Thursday, February 13, 2014

Tinkering Tenets from San Francisco's Exploratorium

If ever there was a mecca of STEAM activities it would be the Exploratorium in SanFrancisco. For decades it has been a leading institution for people of all ages to explore the mysteries and discover the answers to "how" "why" "what" questions in the natural world.

They have come out with a new book that the Duxbury Free Library now owns, The Art of Tinkering, by Karen Wilkinson and Mike Petrich.

Here are their tenets:

  1. Merge science, art & technology: "...when you mix them together, you get a veritable tinkering trifecta in which technological tools and scientific principles let you express your own artistic vision...." 
  2. Create rather than consume: this says it all.
  3. Revisit & Iterate on Your Ideas.
  4. Use familiar materials in unfamiliar ways
  5. Express ideas via construction
  6. Prototype rapidly: "When you have a new idea, it's incredibly helpful get it out of your brain as soon as possible - to sketch a design or build a working model...."
  7. Embrace your tools
  8. Be comfortable not knowing
  9. Go ahead, get stuck: "...When you tinker, you're going to mess up. you're going to get frustrated, fail, and maybe even break a thing or two. We call this getting stuck, and believe it or not, it's a very good thing. Failure tells you what you don't know, frustration is making sense of that failure in the moment, and taking action leads to a new way of knowing...."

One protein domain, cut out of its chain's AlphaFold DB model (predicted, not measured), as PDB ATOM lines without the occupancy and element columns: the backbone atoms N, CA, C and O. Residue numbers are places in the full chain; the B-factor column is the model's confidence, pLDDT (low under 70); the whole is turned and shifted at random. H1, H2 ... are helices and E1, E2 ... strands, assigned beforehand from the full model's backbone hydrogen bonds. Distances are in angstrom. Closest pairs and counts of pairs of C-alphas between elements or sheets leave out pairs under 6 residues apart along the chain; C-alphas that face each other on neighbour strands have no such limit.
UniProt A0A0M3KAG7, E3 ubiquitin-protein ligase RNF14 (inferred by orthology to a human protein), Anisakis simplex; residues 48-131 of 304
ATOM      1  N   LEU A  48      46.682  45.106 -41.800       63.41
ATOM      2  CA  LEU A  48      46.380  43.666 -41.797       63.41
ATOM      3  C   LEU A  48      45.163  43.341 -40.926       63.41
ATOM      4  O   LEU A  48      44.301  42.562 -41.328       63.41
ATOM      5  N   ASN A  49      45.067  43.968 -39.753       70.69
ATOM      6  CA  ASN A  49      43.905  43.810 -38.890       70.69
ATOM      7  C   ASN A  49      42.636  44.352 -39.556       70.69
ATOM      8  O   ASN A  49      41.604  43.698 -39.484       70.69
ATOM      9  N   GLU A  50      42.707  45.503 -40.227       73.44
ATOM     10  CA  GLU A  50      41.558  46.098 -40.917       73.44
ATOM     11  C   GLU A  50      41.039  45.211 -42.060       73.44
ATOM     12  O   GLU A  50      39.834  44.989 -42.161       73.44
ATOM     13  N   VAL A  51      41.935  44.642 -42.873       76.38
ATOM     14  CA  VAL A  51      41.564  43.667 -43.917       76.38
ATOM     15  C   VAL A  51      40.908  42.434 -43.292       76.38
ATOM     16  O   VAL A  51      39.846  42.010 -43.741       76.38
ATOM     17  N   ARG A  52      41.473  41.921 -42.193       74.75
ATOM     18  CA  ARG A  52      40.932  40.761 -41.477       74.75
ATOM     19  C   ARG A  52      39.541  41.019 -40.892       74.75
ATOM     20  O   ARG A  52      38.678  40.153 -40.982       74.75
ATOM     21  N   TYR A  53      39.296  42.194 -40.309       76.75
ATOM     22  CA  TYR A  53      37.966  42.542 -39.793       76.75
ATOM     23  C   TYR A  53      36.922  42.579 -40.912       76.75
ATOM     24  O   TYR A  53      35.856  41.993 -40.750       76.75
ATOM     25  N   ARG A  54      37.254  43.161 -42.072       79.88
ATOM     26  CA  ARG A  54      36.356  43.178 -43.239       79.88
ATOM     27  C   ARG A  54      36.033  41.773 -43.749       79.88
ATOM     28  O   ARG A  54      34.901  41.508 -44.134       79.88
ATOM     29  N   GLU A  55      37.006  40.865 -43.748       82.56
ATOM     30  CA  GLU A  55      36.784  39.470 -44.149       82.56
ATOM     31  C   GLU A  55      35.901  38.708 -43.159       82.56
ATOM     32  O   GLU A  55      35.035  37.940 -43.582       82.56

10. Seek real-world examples everywhere
  11. Reinvent old technologies (and discover new ones, too)
  12. Try a little "Snarkasm": We like to jokoe aronud while we tinker, and we call our particular brand of well-meaning wit and unprecious playfulness "snarkasm. A little humor helps...."
  13. Balance autonomy with collaboration
  14. Put yourself in messy, noisy, sometimes dangerous situations:"...the dangerous aspects of tinkering is a powerful motivator - it forces you to slow down and pay close attention to what you're doing. A little caution goes a long way."
Check out the book at your local library!
 





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